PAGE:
|June 1, 2006|
Media Crimes Sanitize War Crimes in Iraq (Ongoing)
A BUZZFLASH GUEST CONTRIBUTION
As events in Iraq continue to slip from bad to worse, the good news brigade is scrambling for new stories -- ('anything, give me anything') to shore up what's left of public support for a bloody war without end.
As some feared and many predicted, the war hovers over our politics and the president who "brought it on." He is, as the journalist Sid Blumenthal puts it, stuck in a "paradigm" of his own making. The operative word is the title and refrain of an early Springsteen song: "TRAPPED."
Another tipping point seems to have tipped.
Fear and exhaustion is evident in our TV newsrooms along with a continuing failure to recognize what is going on. The lack of insight is stunning; the quality of most of the news, pathetic.
Even CBS's brave Kimberly Dozier -- may she fully recover -- was not only embedded in practice with the US military when she was wounded, and her crew killed, but she seemed embedded mentally seeking our a "feel good" story to cheer the homefront that the Bush Administration wants so badly to stay the course of his "long war."
In an email sent to CBS, and only discovered after she went from being an embed to being in a bed -- at a military hospital in Germany no less -- she described the story she was going to be doing before another IED did its awful damage.
Reported the LA Times:
What a tragic loss -- TV journalists dying not in search of deeper truths but to send back another picture-rich but patriotically-correct story along the same good news lines as one filed for 60 Minutes by CBS's now chief foreign correspondent Lara Logan. She glamorized the tactics of a brainy American colonel heroically stopping terrorists in the town of Tel Afar.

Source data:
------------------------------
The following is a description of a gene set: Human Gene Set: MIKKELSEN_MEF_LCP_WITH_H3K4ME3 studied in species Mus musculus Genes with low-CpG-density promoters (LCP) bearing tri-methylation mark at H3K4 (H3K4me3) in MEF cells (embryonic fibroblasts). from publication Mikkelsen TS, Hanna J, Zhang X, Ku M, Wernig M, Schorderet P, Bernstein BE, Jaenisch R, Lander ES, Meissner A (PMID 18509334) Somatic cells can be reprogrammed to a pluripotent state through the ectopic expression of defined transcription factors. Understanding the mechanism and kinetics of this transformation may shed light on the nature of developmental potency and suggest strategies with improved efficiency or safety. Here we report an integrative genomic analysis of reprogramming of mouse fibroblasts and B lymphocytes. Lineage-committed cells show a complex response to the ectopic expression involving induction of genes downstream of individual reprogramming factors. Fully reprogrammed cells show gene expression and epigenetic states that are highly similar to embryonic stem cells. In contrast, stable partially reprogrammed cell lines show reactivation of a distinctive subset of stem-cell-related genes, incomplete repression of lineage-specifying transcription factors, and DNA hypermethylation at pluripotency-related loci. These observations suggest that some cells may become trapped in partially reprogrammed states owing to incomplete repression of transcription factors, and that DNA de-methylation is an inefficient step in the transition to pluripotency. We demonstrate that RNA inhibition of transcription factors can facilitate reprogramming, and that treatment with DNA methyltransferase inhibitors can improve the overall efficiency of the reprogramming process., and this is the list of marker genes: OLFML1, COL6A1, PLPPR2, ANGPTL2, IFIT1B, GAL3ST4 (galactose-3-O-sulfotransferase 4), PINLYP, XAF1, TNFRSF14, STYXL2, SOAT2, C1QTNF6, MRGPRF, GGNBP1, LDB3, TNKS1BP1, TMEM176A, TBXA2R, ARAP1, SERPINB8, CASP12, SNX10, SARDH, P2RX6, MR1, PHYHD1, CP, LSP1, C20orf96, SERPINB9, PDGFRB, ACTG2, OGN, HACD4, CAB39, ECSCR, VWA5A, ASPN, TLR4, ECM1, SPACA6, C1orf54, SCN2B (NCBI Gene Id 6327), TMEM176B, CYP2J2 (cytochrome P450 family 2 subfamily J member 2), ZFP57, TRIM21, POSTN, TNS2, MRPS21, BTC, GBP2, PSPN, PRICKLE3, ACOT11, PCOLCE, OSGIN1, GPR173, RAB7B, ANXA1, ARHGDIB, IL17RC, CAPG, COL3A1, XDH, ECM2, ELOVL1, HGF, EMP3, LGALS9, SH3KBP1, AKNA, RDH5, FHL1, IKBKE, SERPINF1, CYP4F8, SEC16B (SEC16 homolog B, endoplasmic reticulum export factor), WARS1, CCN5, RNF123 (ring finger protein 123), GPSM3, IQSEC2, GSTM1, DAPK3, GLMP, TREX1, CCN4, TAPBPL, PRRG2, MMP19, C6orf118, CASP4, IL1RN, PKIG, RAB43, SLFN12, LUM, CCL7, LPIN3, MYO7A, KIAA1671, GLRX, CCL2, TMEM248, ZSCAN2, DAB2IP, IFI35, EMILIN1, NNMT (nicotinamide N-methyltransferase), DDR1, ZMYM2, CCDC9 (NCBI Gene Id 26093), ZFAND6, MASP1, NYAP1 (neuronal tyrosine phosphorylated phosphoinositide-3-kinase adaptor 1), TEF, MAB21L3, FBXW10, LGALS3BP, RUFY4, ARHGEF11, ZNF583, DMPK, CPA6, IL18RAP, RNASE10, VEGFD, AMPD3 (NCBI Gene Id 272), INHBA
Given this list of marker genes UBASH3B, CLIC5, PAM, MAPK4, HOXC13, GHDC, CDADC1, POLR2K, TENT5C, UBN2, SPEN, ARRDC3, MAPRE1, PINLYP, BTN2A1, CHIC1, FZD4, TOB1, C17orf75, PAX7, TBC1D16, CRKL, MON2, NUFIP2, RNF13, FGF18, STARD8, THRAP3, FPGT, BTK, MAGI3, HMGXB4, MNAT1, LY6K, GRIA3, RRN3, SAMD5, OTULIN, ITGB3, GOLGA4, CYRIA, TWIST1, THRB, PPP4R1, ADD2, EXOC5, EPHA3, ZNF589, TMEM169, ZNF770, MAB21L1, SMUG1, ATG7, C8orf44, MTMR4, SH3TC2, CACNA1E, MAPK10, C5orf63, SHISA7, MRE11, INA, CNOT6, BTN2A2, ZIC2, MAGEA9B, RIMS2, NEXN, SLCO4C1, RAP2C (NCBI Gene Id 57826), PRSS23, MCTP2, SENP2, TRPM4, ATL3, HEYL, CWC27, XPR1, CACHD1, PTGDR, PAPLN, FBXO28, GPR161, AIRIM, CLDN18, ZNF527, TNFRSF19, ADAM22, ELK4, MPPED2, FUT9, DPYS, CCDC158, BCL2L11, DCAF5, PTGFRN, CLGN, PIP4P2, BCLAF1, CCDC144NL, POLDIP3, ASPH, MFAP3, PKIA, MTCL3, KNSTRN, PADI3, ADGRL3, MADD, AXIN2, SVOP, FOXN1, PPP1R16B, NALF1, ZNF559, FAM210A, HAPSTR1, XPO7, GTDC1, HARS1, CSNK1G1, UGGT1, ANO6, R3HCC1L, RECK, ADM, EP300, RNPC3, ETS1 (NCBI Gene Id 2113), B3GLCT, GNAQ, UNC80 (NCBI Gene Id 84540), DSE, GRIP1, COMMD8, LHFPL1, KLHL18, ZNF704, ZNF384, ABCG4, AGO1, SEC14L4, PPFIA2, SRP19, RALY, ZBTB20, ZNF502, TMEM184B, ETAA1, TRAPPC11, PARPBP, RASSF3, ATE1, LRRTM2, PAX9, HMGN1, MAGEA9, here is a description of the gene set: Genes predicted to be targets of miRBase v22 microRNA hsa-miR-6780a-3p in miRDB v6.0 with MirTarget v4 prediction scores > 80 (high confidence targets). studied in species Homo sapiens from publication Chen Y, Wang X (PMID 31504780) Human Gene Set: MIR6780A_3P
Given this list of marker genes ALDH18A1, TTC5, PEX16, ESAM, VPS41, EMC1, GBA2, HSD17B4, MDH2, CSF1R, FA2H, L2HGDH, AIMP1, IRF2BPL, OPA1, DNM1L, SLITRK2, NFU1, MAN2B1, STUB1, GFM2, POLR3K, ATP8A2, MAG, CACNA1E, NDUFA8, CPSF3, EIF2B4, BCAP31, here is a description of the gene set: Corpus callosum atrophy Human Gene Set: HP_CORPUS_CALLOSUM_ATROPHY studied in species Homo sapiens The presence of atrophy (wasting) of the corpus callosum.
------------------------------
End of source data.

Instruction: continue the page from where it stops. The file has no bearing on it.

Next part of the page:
A Washington Post journalist, filing a report from the same town, debunked CBS's storyline. He found no terrorists killed in what was a sectarian and internal political fight.
Early Thursday morning, the CNN website carried a story by one of its Iraq reporters who realized after the fact that she knew about the marines at Haditha but did not report on them at the time,
When I went back to quote her more extensively a half hour later, the story was off the website and its URL did not work, but I found it anyway through CNN's website archive.
It's a rare piece of media introspection.
"Can you believe it?" Yes, I can believe it. Haditha is coming to light because conscientious marines spoke out and then ex-marine Congressman John Murtha spoke out and then TIME picked it up.
Our fearless TV journalists did not break the story.
CNN had it, but, according to Damon, didn't realize it.
Journalists like Dahr Jamail have been calling attention to many massacres that have gone mostly unreported -- even when US journalist were there, like at Fallujah which was played up for its drama and gun battles, but never fully contextualized or focused on the vast civilian casualties.
When atrocities occur, they are invariably described as "mistakes," rarely crimes. What this means is that many media organizations are acting as accessories. War crimes often lead to media crimes and vice versa.
England's Media Lens discusses this same phenomenon in the UK:
So, there you have the kind of discussion ignored in most of the U.S. press who stand by their colleagues -- as we should -- but rarely call them and their news organizations to account for what they do -- and don't do.
The Administration fears that the reaction to the gore of the Haditha massacre will mark a turning point, not just a tipping point, in support for the war. Let's hope they are right.
A BUZZFLASH GUEST CONTRIBUTION
News Dissector and Mediachannel.org blogger Danny Schechter has written "When News Lies" about war coverage and his film WMD (Weapons of Mass Deception). (wmdthefilm.com) Comments to Dissector@mediachannel.org.
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